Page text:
PaperCity Magazine

PaperCity Dallas September 2022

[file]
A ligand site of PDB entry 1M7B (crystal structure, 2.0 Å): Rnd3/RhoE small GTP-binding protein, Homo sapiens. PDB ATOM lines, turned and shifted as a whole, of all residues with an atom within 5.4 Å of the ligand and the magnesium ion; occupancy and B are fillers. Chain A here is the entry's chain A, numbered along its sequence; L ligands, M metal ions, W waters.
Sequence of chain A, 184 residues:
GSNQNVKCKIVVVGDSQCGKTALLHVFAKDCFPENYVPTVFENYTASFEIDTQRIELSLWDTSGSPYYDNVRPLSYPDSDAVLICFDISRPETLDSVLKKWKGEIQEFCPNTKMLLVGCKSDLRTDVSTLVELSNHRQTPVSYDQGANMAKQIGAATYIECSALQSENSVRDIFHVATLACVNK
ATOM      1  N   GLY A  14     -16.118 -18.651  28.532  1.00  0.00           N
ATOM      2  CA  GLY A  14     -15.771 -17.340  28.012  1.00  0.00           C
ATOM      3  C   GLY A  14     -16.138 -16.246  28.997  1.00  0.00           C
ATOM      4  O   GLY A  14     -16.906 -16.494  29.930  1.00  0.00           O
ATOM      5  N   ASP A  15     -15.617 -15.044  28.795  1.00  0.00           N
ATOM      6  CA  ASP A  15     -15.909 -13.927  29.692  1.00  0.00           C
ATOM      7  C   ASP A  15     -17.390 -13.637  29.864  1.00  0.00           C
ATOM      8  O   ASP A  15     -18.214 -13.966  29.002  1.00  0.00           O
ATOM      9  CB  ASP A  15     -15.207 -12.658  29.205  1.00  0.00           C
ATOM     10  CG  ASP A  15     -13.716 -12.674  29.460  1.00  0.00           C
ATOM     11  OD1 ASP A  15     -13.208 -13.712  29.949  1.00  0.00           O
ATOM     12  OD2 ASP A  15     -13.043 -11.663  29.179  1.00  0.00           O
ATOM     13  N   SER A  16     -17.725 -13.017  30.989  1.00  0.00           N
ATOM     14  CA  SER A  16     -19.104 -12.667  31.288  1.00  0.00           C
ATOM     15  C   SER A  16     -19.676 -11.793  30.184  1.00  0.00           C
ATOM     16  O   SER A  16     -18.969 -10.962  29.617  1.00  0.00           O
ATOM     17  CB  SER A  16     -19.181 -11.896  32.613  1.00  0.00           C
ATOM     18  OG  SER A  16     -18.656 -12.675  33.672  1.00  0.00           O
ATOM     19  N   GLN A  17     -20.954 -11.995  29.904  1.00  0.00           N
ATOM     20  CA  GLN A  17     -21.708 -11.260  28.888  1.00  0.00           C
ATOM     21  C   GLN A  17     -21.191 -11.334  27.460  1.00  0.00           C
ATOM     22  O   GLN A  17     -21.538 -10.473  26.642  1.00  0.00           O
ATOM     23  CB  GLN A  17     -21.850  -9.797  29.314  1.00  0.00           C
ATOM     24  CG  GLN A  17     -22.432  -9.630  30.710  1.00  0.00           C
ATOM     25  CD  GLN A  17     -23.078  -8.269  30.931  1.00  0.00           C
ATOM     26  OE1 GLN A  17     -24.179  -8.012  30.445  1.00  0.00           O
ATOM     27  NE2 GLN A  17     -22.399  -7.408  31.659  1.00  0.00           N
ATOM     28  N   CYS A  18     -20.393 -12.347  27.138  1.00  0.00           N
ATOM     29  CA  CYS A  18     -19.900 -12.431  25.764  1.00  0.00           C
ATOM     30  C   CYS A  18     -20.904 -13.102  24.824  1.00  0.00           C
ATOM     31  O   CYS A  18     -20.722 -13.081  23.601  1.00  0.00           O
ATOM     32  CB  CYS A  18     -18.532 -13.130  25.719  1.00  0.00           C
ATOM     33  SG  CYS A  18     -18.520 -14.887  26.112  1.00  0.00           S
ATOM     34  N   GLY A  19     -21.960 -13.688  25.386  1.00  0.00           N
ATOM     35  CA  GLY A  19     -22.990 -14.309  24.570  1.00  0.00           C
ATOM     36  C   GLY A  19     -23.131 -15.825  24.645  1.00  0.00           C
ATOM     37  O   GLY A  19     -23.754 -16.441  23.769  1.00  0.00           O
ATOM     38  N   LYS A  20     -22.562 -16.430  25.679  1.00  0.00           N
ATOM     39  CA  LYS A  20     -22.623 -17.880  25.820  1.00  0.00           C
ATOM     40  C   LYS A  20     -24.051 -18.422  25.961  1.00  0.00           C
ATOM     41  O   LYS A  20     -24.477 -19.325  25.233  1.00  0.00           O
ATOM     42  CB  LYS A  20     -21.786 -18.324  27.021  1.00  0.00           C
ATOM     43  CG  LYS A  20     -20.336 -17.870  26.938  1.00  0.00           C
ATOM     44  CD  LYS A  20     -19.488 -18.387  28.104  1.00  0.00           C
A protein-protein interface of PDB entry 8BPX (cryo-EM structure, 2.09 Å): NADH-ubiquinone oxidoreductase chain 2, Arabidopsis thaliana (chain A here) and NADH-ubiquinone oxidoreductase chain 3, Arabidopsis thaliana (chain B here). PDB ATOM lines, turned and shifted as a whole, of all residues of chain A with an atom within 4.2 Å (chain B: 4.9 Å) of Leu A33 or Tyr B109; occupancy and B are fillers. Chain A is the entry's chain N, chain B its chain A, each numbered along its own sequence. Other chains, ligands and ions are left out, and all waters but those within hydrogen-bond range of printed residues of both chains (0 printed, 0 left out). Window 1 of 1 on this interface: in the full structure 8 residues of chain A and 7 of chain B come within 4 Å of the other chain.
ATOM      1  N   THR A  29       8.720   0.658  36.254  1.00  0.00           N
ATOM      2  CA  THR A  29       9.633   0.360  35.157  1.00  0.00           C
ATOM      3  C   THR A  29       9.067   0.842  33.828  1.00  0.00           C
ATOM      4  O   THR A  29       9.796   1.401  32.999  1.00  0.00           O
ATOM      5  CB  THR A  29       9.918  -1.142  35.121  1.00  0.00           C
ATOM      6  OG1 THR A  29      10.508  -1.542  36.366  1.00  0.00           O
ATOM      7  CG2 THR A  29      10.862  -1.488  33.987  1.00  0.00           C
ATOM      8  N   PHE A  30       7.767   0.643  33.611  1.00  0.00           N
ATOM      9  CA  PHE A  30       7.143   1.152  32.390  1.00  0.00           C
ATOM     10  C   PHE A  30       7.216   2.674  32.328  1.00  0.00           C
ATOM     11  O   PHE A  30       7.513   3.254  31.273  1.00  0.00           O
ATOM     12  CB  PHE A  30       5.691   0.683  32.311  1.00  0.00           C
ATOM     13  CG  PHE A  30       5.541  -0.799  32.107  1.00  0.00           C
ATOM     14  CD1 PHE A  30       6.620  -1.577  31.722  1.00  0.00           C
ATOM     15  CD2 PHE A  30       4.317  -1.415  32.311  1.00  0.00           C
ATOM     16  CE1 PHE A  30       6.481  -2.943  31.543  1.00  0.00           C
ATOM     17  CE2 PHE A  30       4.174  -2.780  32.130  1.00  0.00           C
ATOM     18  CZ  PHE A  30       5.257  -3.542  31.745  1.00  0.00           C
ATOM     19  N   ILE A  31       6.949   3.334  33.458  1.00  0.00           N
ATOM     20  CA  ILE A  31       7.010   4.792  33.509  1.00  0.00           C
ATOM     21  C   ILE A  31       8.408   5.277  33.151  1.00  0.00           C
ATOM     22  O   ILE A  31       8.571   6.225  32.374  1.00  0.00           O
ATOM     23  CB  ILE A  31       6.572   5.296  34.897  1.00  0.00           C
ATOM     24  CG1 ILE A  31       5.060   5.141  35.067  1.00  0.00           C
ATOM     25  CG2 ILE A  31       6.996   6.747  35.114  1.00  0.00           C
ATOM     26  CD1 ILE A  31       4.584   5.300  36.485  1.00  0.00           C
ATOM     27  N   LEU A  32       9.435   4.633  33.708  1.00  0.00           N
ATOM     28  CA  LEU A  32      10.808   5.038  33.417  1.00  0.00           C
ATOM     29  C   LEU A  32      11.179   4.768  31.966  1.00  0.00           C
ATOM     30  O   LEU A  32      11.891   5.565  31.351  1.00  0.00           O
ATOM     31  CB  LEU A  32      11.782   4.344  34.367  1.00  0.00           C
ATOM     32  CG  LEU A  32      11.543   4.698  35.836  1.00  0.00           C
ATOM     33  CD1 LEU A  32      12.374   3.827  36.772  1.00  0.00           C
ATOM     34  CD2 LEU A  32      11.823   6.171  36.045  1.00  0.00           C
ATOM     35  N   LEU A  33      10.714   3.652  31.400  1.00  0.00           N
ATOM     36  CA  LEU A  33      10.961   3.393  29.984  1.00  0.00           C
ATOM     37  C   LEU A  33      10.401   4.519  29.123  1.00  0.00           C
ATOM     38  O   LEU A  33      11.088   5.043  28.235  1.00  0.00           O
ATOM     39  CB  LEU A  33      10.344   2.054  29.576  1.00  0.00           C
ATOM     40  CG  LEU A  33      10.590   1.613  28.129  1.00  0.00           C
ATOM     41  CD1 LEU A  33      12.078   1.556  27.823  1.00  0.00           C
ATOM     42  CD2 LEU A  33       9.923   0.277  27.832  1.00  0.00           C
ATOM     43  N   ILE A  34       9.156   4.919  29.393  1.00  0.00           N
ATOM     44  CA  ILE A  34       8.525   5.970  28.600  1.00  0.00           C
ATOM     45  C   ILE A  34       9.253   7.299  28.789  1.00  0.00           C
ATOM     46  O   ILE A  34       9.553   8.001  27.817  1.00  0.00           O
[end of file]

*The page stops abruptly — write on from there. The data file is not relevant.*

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in magazines from Architectural Record to Fortune. Kamrath, who had befriended Wright and hosted him at his house in Houston on a couple of occasions, continued to design in the Usonian vein long after Wright died in 1959. By the 1970s, Kamrath's architecture peers considered his work woefully out of vogue — they had already moved on, designing glass skyscrapers and brutalist structures. Accolades and awards had dried up, and magazines no longer published his work. The headquarters for Big Three Industries was one of Kamrath's last important commissions. This time, he reached into Wright's earliest repertoire for inspiration. If the Unity Temple in Oak Park had been one of Wright's first and most celebrated projects, its Houston counterpart would become Kamrath's last hurrah. "The Big Three building was an homage to Wright, but Kamrath was also definitely sticking his thumb in the eye of the architecture establishment who would have looked down on it," says Ben Koush, architect and founding member of the modernist preservation organization Houston Mod. For the past 50 years, Kamrath's remarkable swan song has remained under-appreciated and largely overlooked — until now. F rom their penthouse in the Big Three Building, Diane and Ray Krueger can almost see the headquarters for NuSmile, the pediatric crown-manufacturing company Diane founded in 1991. The Kruegers won a Good Brick Award from Preservation Houston in 2014 for the restoration of Nu-Smile's mid-century building, located less than two blocks away, carried out by AMB Architects. They like old buildings, having previously lived in an antiques-filled 1926 bungalow in Montrose for 37 years, inherited from Ray's grandfather. Ray manages the couple's portfolio of about a dozen properties, and one day he noticed a for-sale sign in front of the Big Three Building, which he'd admired for years. Ideas began to percolate. "I'd always liked that building, even if it did look like a bank. Or a prison," Diane says, laughing. The Kruegers soon embarked on a four-year odyssey that included converting the nearly 8,000-square- foot top floor into their full-time Houston residence — they also own a tree farm in East Texas where they spend weekends. Murphy Mears Architects led the way, navigating the byzantine requirements for bringing a 50-year-old commercial building up to residential code that included new fire sprinkler systems, running new electrical lines from the street, and installing a private elevator for the penthouse. "This turned out to be so much more complicated than anything we've ever done," Ray says. Lambrakos was having a little trouble picturing how the fourth (Continued) The mammoth 41,000-square-foot building rose out of the industrial plain with unexpected majesty. In the entryway, site-specific wall sculpture by Eduardo Portillo and floor sculpture by Gavin Perry, both from Barbara Davis Gallery, Houston. To incorporate colors from all of the rooms, Mary Lambrakos designed the custom circular CC-Tapis rug from Shop, Houston. 163

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